The objective of branding today is to make customers so loyal to your company or product that they don't even think about going somewhere else.
I have always stressed the importance of retaining existing customers not only because this is cost efficient but absolutely critical for growth and sustainability. So, I am always delighted when I experience for myself just how fragile brand loyalty is and how easy it is for a company to change a customer's mindset, almost without that customer knowing it is happening.
For years now, my family and I have been customers of our local branch of Specsavers. Their service has always exceeded our expectation to the point where none of us would go and get quotes from other suppliers. They really have been excellent.
I called in there last week, as I do probably once a year, to have those little nose pads on my glasses replaced when they wear down. I always ask what I owe them for the service and they always smile and say: "It's on the house for our regular customers." - nice touch. But last week, when I asked for the nose pads to be replaced the sales assistant (presumably new as I had not seen her before) said: "That will be R10." (No please, just a statement of fact. When I mentioned that this had always been done for free, she replied: "These are new regulations, we charge R10."
I didn't complain or even look irritated, I just paid. But as I walked back to my car through the shopping centre, almost without conscious thought or premeditation, I popped into a competing optician and asked them what they charged for nose pads. I can't remember the amount but I did walk out of there thinking that in future I was going to get quotes from them on glasses, eye tests and repairs.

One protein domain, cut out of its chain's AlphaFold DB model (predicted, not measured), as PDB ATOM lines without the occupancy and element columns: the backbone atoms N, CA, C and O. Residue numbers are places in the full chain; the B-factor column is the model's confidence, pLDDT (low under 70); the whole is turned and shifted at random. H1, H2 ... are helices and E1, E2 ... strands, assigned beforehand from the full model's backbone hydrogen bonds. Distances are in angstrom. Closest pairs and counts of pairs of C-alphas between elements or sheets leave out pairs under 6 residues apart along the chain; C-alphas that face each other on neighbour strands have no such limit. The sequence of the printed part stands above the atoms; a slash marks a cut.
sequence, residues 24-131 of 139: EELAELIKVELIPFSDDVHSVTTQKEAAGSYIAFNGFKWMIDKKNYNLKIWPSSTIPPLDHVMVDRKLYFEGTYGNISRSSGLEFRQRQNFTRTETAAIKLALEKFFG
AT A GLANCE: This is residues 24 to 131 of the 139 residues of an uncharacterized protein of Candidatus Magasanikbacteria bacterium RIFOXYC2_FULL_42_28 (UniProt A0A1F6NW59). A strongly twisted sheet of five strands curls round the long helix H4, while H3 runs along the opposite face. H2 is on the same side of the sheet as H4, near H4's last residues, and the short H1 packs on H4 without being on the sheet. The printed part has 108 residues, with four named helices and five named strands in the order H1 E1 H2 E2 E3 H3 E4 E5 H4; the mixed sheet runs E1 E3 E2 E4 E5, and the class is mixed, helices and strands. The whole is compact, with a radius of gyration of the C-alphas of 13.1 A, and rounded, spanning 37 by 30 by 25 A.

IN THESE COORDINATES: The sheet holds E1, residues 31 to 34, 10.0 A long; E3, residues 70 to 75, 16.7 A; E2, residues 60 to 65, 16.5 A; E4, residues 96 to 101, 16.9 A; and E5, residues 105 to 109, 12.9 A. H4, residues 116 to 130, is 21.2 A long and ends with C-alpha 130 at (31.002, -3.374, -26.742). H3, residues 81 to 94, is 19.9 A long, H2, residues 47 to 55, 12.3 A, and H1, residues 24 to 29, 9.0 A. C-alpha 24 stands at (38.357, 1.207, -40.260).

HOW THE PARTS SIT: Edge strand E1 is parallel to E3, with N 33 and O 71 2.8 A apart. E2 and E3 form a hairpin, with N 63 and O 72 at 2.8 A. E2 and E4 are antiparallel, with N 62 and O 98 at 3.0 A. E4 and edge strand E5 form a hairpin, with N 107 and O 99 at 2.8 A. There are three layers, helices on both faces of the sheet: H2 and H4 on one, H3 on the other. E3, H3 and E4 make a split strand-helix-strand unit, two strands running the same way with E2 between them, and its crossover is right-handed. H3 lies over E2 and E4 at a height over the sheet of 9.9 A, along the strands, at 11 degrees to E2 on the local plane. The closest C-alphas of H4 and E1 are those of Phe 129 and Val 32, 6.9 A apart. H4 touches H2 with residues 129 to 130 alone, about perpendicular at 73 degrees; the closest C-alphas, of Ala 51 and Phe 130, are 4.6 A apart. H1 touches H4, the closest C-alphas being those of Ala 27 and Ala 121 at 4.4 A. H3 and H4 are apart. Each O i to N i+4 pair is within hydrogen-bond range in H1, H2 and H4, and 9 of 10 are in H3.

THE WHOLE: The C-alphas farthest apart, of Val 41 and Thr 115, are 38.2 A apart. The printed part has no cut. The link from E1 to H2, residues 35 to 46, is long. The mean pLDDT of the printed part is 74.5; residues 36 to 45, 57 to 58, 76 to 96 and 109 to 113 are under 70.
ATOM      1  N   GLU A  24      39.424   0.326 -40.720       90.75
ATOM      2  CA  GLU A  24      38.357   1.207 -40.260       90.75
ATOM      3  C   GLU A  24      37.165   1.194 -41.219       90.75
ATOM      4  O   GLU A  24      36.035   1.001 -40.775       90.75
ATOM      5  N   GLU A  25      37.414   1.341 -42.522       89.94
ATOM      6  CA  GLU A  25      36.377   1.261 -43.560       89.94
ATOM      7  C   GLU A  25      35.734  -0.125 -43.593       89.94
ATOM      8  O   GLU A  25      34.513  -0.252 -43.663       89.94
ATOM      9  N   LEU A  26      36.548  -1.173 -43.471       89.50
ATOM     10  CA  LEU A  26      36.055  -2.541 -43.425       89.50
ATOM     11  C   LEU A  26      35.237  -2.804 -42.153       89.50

Now all of this happened subconsciously. Suddenly that resolute brand loyalty I held for Specsavers was gone. I didn't force it away. It just went.
So who is to blame? Certainly not the new sales assistant. But, most definitely Specsavers management. While they were perfectly at liberty to start charging for nose pads, where they made a mistake was to not think about unintended consequences. Someone there should have thought about the impact, because it is little things like this that damage brand loyalty.
When the instruction was issued to start charging for nose pads, there should have been terms and conditions: "Yes, charge for nose pads but before you do, look up the customer's records and if they are a long-standing customer spending thousands of rands with us every year, for pity's sake don't ask them for a miserable R10..."
Brand loyalty is all in the detail. The tiny, almost imperceptible detail.
It might sound petty. But it isn't, because there are a lot of consumers just like me who have no control whatsoever over their subconscious downgrading of brand loyalty to a company or product that let them down in even the tiniest way.